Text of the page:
With no girls bowling team at Westerville Central last season, Payton Hartgrove saw a different side to the sport.
After the Warhawks had been a top program for more than a decade, earning state tournament appearances in 2009-12, 2014 and 2018-20 − they were runners-up in 2010 as Mary Wells won the individual title with a 739 three-game series − Central had trouble maintaining a roster to keep the team going amid the COVID-19 pandemic.
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In addition to the virus, some teams struggled to replenish their rosters because they had senior-heavy lineups at the outset of the pandemic, so efforts to recruit new bowlers took a hit. Last year, as the only girl in the Central program, Hartgrove bowled on the boys team during the regular season.
“A big part of it was COVID,” Warhawks coach Tony Gonzalez said. “We had a really strong program, but once we came back from COVID, we lost our (junior varsity) boys (team) and all of our girls.
“Gaining momentum again has taken a little bit of time. I’m just grateful that we’re back at it (with the girls). We still don’t have enough boys for a j.v., so it’s still a climb.”
Hartgrove helped the boys win the COHSBC-A Division at 12-1 and share the OCC-Buckeye title with Big Walnut at 6-1. She then competed in the girls postseason and finished second in Division I state tournament with a 663, one pin behind Amherst Steele’s Makayla Velasquez.
“When I had to bowl with the guys … it made me dig for every shot,” said Hartgrove, a left-hander who is now a senior. “That mentality that I got bowling with the boys definitely helped me focus in and kept me motivated in the postseason.”
Central wasn’t the only girls team hurt by the pandemic, as Briggs also struggled to maintain numbers.
The Bruins were state qualifiers from 2013-17 and had two individual state champions in Tori Pappas (619) in 2015 and Dakota Fink (677) in 2017. Fink, a three-time state qualifier, led the COHSBC with a 201.9 average as a senior in 2019-20, which was the last time Briggs had a girls team.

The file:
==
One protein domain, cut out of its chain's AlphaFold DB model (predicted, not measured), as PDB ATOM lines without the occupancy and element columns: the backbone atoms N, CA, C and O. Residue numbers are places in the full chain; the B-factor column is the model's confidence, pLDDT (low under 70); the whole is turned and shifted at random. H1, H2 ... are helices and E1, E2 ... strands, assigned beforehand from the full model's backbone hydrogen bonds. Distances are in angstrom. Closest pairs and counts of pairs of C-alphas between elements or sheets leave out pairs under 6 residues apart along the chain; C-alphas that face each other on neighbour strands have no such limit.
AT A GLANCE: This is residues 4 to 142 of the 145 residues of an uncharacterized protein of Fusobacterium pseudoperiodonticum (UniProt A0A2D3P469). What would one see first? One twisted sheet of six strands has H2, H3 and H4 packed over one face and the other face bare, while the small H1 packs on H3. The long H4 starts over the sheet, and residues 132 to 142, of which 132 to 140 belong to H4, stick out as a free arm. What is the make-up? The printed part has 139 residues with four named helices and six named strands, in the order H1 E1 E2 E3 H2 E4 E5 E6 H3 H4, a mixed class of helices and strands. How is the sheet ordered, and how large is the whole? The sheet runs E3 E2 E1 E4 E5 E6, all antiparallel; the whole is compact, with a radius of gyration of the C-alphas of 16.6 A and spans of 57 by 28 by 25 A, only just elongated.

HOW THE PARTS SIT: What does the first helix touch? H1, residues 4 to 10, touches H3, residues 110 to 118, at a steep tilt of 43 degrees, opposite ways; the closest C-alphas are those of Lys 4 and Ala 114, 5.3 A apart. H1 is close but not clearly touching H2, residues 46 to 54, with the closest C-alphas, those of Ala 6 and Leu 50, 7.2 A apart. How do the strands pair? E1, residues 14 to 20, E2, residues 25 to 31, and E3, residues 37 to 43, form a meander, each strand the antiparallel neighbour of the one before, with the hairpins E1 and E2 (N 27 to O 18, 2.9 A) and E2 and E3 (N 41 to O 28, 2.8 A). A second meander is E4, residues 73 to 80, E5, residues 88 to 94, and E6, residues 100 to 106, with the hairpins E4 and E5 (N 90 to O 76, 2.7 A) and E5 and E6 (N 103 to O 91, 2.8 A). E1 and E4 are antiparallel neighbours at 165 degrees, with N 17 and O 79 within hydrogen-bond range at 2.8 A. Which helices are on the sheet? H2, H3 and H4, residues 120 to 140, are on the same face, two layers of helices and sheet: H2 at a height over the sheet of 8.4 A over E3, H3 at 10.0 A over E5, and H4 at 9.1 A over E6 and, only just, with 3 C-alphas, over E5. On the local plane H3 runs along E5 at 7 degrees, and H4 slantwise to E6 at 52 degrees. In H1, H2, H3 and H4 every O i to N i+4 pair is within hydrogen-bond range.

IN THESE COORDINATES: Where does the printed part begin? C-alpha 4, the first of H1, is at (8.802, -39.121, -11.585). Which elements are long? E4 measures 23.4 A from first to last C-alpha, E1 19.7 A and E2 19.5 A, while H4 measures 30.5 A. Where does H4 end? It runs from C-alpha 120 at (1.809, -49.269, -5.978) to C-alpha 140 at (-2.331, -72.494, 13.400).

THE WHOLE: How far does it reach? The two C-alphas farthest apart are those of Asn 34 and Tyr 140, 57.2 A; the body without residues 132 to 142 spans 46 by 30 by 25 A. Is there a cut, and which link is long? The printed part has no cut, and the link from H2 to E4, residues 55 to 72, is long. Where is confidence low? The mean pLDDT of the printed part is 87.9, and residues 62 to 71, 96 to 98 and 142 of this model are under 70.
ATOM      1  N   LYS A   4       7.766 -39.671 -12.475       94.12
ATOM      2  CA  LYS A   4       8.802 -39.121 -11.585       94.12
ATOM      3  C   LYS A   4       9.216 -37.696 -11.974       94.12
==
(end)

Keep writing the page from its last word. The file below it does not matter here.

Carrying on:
Attempts to bring back a team this season ultimately proved unsuccessful.
“The girls were a dominant force in central Ohio,” Briggs boys coach Art Susi said. “Then COVID hit, and we haven’t been able to hold a team.
"Everybody was a senior (when) COVID hit and so they weren’t able to recruit kids."
Still, bowling is growing overall, with Dublin Coffman and Dublin Jerome adding boys and girls teams this season.
“We’re just getting more interest and more (athletics directors) are accepting bowling as a sport,” said Jo Dimond, tournament manager for the Central District and COHSBC coordinator. “It’s taken a long time because it’s obviously not a moneymaker for the school. We actually have more interest than ever.”
Dublin Scioto laid the groundwork as a club team for three seasons, leading the school district to sanction the sport over the summer.
“Really, we have (Scioto coach Tamie Snyder) to thank for this,” Jerome coach Randy Boyce said. “It wouldn’t be a varsity sport without all the work she put in. She deserves the recognition.”
Maintaining a program can be difficult. Teays Valley, which has seven freshmen, two sophomores, two juniors and no seniors on its roster, went 6-7 overall and 5-6 in the COHSBC-A last season.
“We were scratching to get a girls team this year,” Vikings coach Nick Bolyard said. “We were lucky because we got (seven) freshmen out on a whim, per se. How do we get kids to keep coming out year after year?
“If they want to get really good at (bowling), they have to buy their own equipment, buy their own shoes and balls and (a) bag – that’s $200. A lot of coaches don’t teach, so they’re working outside of the school and trying to get kids to bowl. We’re trying to figure out how to help each other.”
Hartgrove, meanwhile, is happy Central’s girls team is back.
“I missed the girls side of the bowling alley,” she said. “It’s full of positivity and competitiveness. Having a group of people ... that constantly have your back, it’s really refreshing.”
This article originally appeared on ThisWeek: Columbus high school girls bowling preview for 2022-23